conspirators, and informed that every preparation had been made, and that the time of action might be looked for every hour.
The decisive day, however, was not fixed upon until the 20th of June, when the following plan was to be carried into execution. The Prince was to dine at eight o’clock in the evening with Mr. Lambert, Marius, Latrobe and his son, in the garden-house belonging to the latter, and to that point all the reports from the other conspirators were to be carried, in order that it might be known how every thing was progressing, and whether every man was at his post. After the dinner, at eleven o’clock at night, the gentlemen were to march home to the upper part of the town, accompanied by music, as if returning from a feast; and every man was then to remain quiet in his own house until two o’clock. At that hour, all the conspirators were to steal silently into the palace, the gates of which Prince Raharo, the Chief of the army, was to keep open, and guarded by officers devoted to Prince Rakoto; they were to assemble in the great court-yard, in front of the Queen's appartments, and at a given signal loudly to proclaim Prince Rakoto King! The new ministers, who had already been nominated by the Prince, were to explain to the Queen that this was the will of the nobles, the military, and the people; and, at the same time, the thunder of cannon from the royal palace was to announce to the people the change in the government, and deliverance from the sanguinary rule of Queen Ranavalona!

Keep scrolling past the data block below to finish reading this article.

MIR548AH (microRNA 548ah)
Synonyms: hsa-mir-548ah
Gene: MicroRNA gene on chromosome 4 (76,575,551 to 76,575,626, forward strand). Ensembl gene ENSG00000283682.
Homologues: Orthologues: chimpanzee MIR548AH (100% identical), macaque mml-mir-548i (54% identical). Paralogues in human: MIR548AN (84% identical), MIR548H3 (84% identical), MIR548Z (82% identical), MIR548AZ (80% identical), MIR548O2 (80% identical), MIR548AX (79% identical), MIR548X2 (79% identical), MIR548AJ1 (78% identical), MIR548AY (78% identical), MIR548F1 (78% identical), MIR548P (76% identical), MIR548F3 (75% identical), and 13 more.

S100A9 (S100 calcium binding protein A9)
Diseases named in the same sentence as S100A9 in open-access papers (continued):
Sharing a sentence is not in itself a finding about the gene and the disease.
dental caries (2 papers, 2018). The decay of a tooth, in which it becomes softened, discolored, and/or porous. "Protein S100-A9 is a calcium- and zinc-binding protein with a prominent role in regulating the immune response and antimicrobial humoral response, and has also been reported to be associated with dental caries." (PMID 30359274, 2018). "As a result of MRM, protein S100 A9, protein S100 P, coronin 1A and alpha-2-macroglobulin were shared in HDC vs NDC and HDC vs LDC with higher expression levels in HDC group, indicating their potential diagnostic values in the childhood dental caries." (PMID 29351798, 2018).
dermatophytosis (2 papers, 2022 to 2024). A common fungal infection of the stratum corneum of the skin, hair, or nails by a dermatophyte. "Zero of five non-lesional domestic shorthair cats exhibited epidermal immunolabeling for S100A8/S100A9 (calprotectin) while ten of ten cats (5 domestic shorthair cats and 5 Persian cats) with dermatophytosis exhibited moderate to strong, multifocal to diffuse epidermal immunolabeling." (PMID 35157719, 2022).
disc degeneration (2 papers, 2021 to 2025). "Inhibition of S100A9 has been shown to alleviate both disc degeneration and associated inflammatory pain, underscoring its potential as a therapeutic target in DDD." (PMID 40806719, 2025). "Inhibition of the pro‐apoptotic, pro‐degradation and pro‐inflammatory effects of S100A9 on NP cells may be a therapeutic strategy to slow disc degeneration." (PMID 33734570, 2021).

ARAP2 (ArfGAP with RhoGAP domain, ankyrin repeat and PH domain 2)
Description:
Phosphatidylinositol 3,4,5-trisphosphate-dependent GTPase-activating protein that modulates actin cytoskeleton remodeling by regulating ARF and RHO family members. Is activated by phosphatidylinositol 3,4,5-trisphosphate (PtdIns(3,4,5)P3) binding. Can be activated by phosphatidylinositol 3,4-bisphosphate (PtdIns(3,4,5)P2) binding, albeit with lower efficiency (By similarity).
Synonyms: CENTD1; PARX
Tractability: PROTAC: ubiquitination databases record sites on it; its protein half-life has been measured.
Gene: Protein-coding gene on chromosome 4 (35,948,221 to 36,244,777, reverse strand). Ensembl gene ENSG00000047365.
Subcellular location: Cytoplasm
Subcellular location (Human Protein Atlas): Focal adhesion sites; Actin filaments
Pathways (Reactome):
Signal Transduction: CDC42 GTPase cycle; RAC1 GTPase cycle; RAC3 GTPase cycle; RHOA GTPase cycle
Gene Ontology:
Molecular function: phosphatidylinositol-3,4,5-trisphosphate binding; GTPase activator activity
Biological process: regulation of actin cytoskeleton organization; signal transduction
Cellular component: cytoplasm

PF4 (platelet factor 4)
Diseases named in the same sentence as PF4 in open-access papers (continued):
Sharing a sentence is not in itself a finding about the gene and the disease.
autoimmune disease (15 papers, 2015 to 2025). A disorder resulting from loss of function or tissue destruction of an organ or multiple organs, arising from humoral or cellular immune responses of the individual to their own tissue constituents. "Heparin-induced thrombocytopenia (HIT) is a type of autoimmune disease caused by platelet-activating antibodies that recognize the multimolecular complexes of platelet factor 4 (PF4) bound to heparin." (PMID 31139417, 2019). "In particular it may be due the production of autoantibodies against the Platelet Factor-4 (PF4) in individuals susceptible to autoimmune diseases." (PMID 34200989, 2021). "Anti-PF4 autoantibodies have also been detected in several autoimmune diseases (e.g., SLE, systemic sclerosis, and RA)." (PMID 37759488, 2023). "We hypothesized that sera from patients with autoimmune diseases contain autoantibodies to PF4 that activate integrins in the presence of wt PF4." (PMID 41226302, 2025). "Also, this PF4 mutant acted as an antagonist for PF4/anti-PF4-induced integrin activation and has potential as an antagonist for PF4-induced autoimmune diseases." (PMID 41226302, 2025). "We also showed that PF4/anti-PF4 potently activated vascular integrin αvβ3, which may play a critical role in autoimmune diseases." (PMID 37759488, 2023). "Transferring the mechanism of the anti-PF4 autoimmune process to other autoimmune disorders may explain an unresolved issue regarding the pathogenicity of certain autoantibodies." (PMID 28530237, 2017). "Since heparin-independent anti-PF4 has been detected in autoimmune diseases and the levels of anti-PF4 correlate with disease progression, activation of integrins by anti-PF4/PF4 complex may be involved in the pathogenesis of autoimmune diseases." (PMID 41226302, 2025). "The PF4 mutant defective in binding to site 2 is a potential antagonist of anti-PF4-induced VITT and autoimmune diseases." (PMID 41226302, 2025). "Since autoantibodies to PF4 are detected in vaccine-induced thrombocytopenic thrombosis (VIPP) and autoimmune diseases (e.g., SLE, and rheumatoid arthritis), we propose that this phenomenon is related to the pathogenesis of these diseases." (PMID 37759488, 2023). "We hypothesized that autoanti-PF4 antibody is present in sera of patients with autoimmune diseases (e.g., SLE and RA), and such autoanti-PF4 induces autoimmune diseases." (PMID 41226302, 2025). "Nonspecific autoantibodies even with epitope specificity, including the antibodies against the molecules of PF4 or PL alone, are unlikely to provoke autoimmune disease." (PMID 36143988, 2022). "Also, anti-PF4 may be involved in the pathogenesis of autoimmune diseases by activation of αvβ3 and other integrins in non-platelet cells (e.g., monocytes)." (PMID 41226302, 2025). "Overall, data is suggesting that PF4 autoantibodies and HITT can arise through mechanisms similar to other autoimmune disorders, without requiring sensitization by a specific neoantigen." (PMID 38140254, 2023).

But unluckily, this bright scheme was not carried out. The combination did not work. While the chief conspirators were still at table, they received from Prince Raharo the disastrous news that, from unforseen obstacles, he had found it impossible to fill the palace exclusively with officers in the Prince's interest, that he could not consequently keep the gates open that night, and that the attempt must be deferred to some more favorable opportunity. In vain did the Prince send messenger after messenger to him. He could not be induced to risk an attempt; and the plan wholly failed.
Prince Rakoto had headed a similar conspiracy in 1856; the hour had been fixed on, but everything miscarried through the apparent sudden defection of the commander-in-chief of the army. It was suspected that this one of the principal actors in the scheme was in fact false to his engagements, that he was faithful to the Queen, and at heart a partisan of Prince Ram-